DISCLAIMER: this is not legal nor technical advice. It is just a WIP proposal, open to discussion, on how a Jitsi server can be quickly (and legally) deployed in order to host one’s own private videomeetings – “one” meaning a teacher, a school, a professional, a business providing videomeeting services for their own students, colleagues or clients, in the spirit of user-owned cloud.

This project by the Jitsi Club includes documentation and scripts to fill gaps and put together some sparse pieces of the official documentation, in order to enable people to implement a self-hosted videoconferencing solution that can compete with mainstream proprietary solutions and that is privacy compliant, too.

The Problems and the Solution

On the one hand, the default Jitsi deployment (official debian packages) is intended for supplying a videoconferencing system open to anyone in the Internet, without registration. Since Jitsi

  • does process (and store in logs) browsing data and conversation metadata and

  • does not implement E2E encryption (unless under certain specific use conditions) – so audio/video streams flow unencrypted within the server,

offering a Jitsi server accessible to anyone without authentication may imply legal and security issues that cannot be handled (and it would not make sense they were handled) by small organizations and individuals, and in any case it does not fit the needs of who is willing to set up a private videoconferencing system to host their own private meetings. Moreover, some Jitsi default audio/video settings are not optimal for hosting meetings with more than 10 participants. So, installing Jitsi is easy, but its practical use requires manual setting.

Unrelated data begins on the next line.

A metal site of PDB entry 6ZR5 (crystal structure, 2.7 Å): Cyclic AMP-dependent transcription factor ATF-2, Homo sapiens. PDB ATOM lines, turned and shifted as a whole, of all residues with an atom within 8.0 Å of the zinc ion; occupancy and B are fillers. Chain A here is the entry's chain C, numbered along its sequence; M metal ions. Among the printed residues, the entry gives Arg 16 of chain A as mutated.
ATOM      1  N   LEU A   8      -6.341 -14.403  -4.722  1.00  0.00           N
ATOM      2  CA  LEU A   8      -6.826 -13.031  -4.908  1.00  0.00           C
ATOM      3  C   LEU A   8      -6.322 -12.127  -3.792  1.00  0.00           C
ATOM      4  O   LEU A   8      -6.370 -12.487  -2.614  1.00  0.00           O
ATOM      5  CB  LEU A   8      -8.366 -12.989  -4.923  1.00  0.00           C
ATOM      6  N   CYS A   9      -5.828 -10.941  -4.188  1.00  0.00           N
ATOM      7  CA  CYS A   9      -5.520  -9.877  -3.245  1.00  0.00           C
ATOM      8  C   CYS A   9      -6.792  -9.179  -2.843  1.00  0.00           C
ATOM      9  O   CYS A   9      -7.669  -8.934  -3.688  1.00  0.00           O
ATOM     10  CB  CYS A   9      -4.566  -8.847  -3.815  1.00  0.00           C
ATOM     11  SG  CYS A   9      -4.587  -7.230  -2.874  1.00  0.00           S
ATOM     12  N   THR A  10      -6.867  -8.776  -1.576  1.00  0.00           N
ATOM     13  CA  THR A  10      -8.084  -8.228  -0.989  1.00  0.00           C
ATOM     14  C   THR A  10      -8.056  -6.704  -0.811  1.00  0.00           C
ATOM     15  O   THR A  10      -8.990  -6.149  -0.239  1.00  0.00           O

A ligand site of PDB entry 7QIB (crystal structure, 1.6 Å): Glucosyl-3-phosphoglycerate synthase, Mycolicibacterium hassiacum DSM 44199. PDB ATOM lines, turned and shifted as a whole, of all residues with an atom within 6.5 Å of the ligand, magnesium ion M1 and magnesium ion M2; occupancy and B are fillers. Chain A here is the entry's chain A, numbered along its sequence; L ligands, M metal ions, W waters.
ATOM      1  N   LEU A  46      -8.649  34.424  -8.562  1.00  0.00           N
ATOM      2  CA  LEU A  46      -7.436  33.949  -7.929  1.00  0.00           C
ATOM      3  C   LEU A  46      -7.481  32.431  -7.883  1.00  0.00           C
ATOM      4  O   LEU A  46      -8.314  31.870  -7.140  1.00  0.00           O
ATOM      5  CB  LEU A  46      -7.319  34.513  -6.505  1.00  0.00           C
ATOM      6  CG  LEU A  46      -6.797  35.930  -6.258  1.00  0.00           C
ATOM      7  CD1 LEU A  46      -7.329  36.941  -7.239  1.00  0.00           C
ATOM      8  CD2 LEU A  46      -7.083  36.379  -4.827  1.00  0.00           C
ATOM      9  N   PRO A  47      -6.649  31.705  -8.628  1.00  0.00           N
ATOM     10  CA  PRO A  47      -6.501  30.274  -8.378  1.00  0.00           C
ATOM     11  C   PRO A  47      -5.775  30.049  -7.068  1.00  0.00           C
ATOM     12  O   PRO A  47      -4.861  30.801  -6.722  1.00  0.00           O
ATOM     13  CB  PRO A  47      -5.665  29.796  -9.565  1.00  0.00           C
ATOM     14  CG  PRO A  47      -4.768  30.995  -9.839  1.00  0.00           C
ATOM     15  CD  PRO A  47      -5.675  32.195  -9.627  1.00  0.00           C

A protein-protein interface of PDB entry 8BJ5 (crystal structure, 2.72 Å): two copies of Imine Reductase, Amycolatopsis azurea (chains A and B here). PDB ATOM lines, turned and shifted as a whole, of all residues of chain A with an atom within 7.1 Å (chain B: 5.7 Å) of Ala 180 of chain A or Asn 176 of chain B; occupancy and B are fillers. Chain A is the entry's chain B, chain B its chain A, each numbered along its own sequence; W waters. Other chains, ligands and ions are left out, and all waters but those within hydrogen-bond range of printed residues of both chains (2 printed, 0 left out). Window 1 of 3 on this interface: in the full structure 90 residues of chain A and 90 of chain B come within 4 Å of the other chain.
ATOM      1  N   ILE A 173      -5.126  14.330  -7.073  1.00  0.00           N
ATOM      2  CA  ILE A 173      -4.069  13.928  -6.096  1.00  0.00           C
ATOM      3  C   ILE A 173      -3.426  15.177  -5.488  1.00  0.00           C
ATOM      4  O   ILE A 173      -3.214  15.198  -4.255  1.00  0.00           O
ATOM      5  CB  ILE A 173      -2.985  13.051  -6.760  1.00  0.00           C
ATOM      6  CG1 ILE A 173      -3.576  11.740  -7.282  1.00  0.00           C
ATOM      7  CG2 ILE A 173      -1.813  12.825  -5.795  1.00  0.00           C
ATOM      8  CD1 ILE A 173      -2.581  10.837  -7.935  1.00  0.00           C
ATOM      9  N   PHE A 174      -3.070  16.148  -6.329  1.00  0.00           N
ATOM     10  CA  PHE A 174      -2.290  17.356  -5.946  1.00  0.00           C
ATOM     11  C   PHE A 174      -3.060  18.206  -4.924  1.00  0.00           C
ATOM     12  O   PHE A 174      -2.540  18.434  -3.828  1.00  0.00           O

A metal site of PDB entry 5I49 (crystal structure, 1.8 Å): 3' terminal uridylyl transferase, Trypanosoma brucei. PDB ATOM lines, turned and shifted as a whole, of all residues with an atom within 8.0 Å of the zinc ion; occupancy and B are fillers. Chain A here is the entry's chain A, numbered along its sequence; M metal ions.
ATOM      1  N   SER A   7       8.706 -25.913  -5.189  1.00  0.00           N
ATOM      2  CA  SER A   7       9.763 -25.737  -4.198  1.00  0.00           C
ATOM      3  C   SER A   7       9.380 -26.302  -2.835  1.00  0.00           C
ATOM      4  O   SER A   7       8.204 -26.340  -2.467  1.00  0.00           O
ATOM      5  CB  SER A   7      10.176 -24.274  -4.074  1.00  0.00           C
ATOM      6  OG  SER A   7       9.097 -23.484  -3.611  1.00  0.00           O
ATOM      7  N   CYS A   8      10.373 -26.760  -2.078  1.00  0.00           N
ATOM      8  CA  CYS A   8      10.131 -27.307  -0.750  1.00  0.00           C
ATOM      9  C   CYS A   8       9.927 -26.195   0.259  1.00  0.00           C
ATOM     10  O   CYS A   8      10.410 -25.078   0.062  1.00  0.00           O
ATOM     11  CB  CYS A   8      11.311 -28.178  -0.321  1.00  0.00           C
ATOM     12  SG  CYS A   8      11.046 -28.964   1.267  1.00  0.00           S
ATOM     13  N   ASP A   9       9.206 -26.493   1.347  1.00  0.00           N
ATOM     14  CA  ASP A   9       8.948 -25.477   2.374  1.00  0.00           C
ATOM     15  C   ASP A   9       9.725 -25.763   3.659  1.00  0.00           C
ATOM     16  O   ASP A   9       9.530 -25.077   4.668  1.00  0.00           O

On the other hand, Jitsi is made of different sub-components and some of them (Prosody) are third party components, thus the relevant documentation is fragmented accordingly; one has to search and put together different pieces of documentation from different sources to achieve the desired result (set up a private videoconferencing system to host one’s own private meetings). Moreover, as to privacy compliance concerns, the relevant information to make informed decisions as Data Controller (in the sense of the GDPR) is fragmented, too, and in some cases it is rather imprecise.

So we constituted the “Jitsi Club” and created this project to share experiences among self-hosting Jitsi users and define a standard deployment for a private, self-hosted, GDPR-compliant videoconferencing system.

Covered Topics

  • legal compliance analysis and compliant implementation proposals;

  • things to know about Jitsi in order to deploy it in a GDPR compliant way (in brief: even if Jitsi does not store conversation contents by default, it does process personal data to operate and store browsing data and conversation metadata in logs, which are personal data; it implements client-server encryption, but it does not generally implement end-to-end encryption between clients, unless in some cases; authentication is not enabled by default and Jitsi is accessible by anyone in the Internet - so it has to be properly configured, in order to be GDPR compliant);

  • simple guide on how to implement Jitsi in a GDPR-compliant way and to optimize it for use by medium and large teams/groups, covering some topics that are not covered in Jitsi official documentation;

  • TODO: privacy policy template;

  • TODO: scripts to fully automate the installation, configuration and tuning described in the guide.